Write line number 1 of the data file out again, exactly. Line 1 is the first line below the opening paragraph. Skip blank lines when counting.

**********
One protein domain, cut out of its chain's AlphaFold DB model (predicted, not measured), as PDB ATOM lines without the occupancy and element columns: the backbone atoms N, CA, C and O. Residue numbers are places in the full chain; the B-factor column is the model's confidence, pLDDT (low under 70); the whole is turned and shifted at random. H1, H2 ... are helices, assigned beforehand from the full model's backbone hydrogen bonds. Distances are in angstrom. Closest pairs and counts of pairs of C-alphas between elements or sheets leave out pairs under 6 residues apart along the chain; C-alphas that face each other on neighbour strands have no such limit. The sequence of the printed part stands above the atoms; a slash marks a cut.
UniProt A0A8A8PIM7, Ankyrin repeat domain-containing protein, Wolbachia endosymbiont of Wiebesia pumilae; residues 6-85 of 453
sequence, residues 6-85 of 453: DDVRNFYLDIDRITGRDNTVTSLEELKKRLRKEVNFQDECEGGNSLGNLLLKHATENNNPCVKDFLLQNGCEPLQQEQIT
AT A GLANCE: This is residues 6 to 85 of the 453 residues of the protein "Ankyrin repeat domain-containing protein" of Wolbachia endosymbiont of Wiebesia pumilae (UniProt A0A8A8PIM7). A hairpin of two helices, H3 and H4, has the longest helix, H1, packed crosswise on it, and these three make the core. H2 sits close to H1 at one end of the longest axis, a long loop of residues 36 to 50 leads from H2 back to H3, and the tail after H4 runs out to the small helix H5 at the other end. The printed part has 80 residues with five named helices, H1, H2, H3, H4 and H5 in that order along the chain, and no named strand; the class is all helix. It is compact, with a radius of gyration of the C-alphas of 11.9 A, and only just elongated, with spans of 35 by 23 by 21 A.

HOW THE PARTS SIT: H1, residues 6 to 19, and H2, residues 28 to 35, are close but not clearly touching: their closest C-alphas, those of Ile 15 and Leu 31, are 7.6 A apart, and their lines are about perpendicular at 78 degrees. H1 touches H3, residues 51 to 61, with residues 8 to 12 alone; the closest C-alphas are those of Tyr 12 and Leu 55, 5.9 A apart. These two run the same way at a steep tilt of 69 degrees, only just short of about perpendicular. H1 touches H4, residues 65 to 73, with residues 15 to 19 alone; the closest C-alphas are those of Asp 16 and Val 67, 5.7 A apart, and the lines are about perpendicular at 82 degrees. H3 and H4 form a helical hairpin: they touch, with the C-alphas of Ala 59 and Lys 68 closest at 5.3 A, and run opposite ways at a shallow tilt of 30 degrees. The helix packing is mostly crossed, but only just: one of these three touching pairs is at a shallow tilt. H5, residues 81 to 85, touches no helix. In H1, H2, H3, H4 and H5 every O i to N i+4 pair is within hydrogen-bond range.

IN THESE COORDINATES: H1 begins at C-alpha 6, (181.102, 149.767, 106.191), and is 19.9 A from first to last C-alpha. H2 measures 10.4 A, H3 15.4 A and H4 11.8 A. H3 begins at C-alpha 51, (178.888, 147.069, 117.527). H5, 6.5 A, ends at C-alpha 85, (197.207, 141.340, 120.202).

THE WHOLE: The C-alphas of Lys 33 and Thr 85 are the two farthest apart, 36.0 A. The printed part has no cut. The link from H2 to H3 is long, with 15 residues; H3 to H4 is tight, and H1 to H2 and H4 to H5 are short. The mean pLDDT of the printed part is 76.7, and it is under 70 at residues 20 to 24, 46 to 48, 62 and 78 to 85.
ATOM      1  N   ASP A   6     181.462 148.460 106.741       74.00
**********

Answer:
UniProt A0A8A8PIM7, Ankyrin repeat domain-containing protein, Wolbachia endosymbiont of Wiebesia pumilae; residues 6-85 of 453